How Much Food Should a Labrador Eat: Labrador Feeding Chart

| | , ,

A Labrador Retriever needs about two cups of good quality food each day. This amount varies depending on their activity level and weight gain.

Labrador Retrievers are popular dog breeds in the United States, and worldwide for a good reason. They’re social, intelligent, and very active, which is why their diet tends to be high-quality.

As we discussed below, dogs’ diets and food quantities can vary with their age.

How Much Food Should A Labrador Eat?

The amount of food your Labrador Retrievers should consume depends on several factors, including their age, their activity level and their overall health.

A good rule of thumb for an 8-week-old Labrador puppy is about two cups of food per day.

For example, an 8-week-old Labrador pup should be eating about 2 cups of food per day, but spread out to be around ½ cup of food four times throughout the day.

A young calf, who is around 4 weeks old, will have to eat primarily from its mother’s milk, but it can also be fed a handful of soft kibbles. 

Labrador puppies feed on their mothers’ milk for approximately two months. Experts recommend following feeding charts when caring for your Labrador pup.

To make things easier for you, we allow you to customize the meals as per the age of your furry pet and also make room for adjustments in the future.

But, know that meal requirements for Lab dogs change drastically once they grow out of the 11th week.

Your dog might need more or less food depending on their activity level and while you’re still feeding them twice a day, it might change to three times or just take after your new dog.

2 to 3 Week Old Labrador:

Puppies of this age cannot eat hard food. They only drink their mother’s milk, which they may or may not.

When puppies are still very young, it’s hard to tell them exactly how much milk they need. They should be left to find milk on their own when they’re hungry.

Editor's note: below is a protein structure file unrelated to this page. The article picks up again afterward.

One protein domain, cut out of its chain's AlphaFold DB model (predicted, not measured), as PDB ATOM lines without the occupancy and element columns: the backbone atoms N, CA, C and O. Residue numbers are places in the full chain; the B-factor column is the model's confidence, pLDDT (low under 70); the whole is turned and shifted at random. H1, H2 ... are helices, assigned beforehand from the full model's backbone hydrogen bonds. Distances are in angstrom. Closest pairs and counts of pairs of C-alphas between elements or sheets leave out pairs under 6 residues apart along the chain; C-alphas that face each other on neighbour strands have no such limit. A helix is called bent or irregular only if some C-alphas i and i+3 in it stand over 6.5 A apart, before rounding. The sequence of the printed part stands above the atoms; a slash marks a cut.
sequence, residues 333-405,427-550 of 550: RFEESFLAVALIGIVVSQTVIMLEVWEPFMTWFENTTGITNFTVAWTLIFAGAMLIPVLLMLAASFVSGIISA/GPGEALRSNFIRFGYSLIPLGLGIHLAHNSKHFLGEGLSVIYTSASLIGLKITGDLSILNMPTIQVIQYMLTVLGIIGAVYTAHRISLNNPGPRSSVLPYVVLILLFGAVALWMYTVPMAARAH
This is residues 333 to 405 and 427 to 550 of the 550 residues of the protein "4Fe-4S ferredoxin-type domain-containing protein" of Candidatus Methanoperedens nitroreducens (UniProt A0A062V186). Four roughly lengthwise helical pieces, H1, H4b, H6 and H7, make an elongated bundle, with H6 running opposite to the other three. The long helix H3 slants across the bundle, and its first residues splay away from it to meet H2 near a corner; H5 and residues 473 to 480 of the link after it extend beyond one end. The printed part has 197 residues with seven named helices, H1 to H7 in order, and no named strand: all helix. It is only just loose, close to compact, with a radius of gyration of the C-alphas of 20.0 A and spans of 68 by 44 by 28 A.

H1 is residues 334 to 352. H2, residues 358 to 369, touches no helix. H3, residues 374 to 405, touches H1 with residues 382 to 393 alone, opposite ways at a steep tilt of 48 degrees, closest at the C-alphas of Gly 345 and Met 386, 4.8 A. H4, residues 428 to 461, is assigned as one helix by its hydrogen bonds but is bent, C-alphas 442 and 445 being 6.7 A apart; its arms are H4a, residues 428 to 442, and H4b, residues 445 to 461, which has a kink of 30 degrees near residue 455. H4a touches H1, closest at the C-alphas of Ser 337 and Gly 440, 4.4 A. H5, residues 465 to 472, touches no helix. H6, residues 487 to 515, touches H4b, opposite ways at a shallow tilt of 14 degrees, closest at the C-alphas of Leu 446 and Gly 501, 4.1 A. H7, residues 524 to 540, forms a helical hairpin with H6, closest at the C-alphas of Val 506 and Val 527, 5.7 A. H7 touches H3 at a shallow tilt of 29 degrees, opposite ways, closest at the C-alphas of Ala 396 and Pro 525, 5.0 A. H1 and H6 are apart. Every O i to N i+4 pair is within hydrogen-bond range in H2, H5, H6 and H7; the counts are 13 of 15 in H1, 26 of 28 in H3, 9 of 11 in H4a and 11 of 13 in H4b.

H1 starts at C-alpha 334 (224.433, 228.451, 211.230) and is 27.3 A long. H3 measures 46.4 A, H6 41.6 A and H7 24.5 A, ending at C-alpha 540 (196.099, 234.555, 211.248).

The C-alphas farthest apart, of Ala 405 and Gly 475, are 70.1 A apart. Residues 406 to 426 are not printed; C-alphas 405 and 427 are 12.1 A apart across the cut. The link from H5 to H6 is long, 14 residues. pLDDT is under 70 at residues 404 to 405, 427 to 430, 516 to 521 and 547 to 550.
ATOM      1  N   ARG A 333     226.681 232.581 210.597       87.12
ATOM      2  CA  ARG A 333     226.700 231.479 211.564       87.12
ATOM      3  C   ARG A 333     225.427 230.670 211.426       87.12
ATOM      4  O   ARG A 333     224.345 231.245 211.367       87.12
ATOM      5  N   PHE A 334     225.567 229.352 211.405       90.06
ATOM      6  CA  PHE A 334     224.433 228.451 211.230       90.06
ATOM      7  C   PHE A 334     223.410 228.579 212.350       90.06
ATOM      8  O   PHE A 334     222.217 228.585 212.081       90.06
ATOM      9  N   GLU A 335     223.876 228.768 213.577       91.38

4 to 5 weeks old Labrador:

Around this time, pet owners are generally able to slowly introduce soft kibbles to their Labrador retriever puppy. However, just like with younger pups, there’s no specific amount of kibbles needed per day.

Pet owners are discouraged from introducing any type of kibble to Labrador puppies if the soft kibbles short-term affect their health. 

Experts recommend not adding softened kibbles to Labrador puppies unless they don’t affect the pup’s health in the short run.

6-7-Week-Old Labrador Puppy:

Laika puppies need to be exposed to solid food by the time they are six to seven weeks old. Laikas can start digesting a little bit of dry food at that age, but they’re not ready yet.

Try mixing ¼ a cup of softened kibbles with 3/4 a cup of liquid, such as water or milk.

8 to 9-Week-Old Labrador:

At 8 to 9 weeks, your Labrador pup will naturally switch from drinking its mother’s milk to solid food.

Puppy kibble can be introduced to your dog 2-4 times a day, but split into 4 servings. However, don’t go over 8.4 ounces for the entire day. 

The best option is to stick with puppy-friendly kibbles and not those meant for adults, and make sure not to feed them their regular food at the same time.

10 to 11 Week Old Labrador: